The 2012 USA Advanced Aerobatic team is deeply saddened by the loss of our teammate and friend. We will always remember our time with Reinaldo, and express our sympathies for his family and others in the aerobatic community.
Fact: Any conversation with a Hungarian about the contest, aerobatics, or aviation in general will include the name Peter Besenyei. The face of Hungarian aerobatics and an accomplished air show performer, Besenyei headlined the air show program that wrapped up WAAC 2012. Certainly a crowd pleasing performance, one of the more interesting parts for the pilots was the exhibition of the cutting-edge Corvus Racer 540. Imagine an Edge 540, wrapped in carbon fiber, and tuned specifically for the Red Bull Air Race. More than a few folks almost wrote a check for the sleek machine on the spot.
After his air show performance and evading the mob of local fans, Peter Besenyei paid a visit to his old friend Nikolay while the latter was busy disassembling his Sukhoi. The whole Sukhoi tear-down and shipping process peaked Peter’s interest, so Nik gave him a quick briefing on the plane, the process, and the truck with the Florida license plate. Fellow competitor and contest organizer, Tamas Abranyi joined the conversation and made sure the American team had everything they needed for the 2-day mechanical marathon they faced. Just another example of the Hungarians’ insistance on good hospitality.
For the past month, Nikolay has been inside the mind of each pilot to effectively push him or her to their maximum flying potential. I believe his aerobatic coaching was brilliant, but the results really speak for themselves. To have so many pilots in contention going into the final round is a luxury that most countries do not have. Nikolay utilized this depth of talent to the absolute fullest, but some days the cards (or scores) just don’t go your way. My amateur analysis is only the tip of the iceberg. The best person to give a full recap of the contest is the coach himself; watch Nikolay’s local interview below to get a more seasoned perspective:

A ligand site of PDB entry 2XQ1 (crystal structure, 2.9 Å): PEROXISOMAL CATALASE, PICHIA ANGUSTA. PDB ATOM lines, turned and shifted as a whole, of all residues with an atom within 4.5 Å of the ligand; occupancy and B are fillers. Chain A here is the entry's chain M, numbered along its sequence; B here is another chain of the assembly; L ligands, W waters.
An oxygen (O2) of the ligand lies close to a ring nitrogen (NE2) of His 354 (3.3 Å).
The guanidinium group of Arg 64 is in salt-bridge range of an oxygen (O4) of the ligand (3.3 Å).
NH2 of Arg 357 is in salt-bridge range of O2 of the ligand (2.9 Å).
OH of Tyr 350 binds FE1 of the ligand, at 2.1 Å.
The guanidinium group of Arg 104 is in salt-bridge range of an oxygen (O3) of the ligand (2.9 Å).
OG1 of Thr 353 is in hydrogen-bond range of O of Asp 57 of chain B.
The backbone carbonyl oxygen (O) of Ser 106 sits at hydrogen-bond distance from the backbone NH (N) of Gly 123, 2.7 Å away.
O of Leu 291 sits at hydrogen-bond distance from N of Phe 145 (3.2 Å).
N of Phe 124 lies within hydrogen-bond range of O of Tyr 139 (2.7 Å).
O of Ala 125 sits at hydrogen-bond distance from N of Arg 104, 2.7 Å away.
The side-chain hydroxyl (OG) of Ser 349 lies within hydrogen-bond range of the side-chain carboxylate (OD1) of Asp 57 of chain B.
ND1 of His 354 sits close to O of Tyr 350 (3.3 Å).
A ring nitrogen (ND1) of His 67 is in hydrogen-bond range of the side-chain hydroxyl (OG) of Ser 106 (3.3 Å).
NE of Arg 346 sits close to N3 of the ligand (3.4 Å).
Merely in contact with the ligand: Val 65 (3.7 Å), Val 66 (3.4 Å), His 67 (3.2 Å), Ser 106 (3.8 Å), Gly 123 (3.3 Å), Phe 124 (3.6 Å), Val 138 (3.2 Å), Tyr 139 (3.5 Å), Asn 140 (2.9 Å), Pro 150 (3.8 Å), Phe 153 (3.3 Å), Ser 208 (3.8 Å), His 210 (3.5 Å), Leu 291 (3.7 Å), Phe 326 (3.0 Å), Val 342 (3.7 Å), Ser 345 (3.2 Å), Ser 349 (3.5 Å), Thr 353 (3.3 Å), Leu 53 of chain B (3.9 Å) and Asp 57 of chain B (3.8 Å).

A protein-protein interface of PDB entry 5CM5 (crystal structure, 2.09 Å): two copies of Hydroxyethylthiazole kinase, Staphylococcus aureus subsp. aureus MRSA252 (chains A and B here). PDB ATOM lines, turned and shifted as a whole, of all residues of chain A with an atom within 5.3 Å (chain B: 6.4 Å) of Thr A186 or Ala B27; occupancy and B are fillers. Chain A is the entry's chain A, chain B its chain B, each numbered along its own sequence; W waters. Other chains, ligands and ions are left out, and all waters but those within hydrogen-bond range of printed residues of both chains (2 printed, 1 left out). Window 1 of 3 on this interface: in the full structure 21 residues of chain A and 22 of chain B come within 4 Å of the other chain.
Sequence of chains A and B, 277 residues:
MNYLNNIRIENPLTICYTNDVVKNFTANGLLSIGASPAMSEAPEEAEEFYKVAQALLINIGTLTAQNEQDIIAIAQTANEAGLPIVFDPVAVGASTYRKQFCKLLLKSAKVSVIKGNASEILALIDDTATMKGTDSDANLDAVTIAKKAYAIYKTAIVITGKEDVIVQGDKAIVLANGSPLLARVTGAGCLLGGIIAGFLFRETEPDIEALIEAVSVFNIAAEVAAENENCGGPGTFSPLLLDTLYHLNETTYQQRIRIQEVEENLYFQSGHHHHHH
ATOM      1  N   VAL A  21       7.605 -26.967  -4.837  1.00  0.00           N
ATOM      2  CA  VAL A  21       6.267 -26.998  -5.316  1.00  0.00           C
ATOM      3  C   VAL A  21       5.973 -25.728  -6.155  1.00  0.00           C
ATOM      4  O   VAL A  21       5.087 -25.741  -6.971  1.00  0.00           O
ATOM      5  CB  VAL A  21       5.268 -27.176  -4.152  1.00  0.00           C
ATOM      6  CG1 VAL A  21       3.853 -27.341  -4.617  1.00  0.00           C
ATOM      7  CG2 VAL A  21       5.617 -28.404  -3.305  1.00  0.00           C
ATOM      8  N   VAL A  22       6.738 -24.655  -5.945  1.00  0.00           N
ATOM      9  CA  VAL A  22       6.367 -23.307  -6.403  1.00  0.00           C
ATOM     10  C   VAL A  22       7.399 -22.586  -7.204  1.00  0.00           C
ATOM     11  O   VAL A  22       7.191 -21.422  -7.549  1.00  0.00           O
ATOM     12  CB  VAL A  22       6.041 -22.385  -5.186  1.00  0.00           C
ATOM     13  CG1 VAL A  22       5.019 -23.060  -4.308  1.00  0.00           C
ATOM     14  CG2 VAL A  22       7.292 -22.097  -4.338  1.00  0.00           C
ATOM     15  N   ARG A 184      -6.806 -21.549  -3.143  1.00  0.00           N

While the contest is over and the journey is nearing the end, I will continue to post photos and other content from the contest to try to convey the atmosphere of sportsmanship that pervades an international aerobatic contest. Many friendships were made and plans laid down for the next WAAC to be held in South Africa. Along the same lines, we made sure to welcome them to the unlimited world championships held next year in Denison, Texas. The USA may be on the outside this go round, but with the precedent set by the team this year, future American teams will be a strong, well-trained force to be dealt with.
Before we get started with the final flights of the contest, we wanted to thank the people responsible for getting the US Team to the 10th World Advanced Aerobatic Championship. Their strong performance so far has been a result of the continued support through regional contests, training camps, and shipping the aircraft.
IAC Chapter 89 (Leeward Air Ranch)
Albany Regional Plastic Surgery, Inc.
Steve And Alice Johnson
Ken And Ellen Lumpkin
Foster And Lauren Bachschmidt
Bill And Laura Barnard
Harry O. Barr
Midwest Aerobatic Club
Stan And Geri Moye
Nebraska Chapter Ninety Nines
Hector And Laurie Ramirez
Chris And Mary Beth Rudd
Southern Bracing Systems
Robert A. Hardy
Fred And Liza Weaver
Don And Monique Hartman
John And Cecilia Young
(If I forgot anyone, feel free to send me a snide email chewing me out. It builds character. email@example.com)
The strong wind of the previous afternoon combined with the blistering Hungarian sun to create an exhausting marathon of unknown preparation, leaderboard watching, and keeping bloody cool (Some of us our converting to South African). Once again, Kelly started off the flying for the USA with a no-frills, zero-free unknown sequence. Coach Nik captured the team atmosphere after the flight with his exclamation of “Kelly is back!” His consistent flying is making his zero during the Q a faint memory, but fighting for 1st group scores while still in the 2nd group has been an uphill battle that Kelly fought in full force.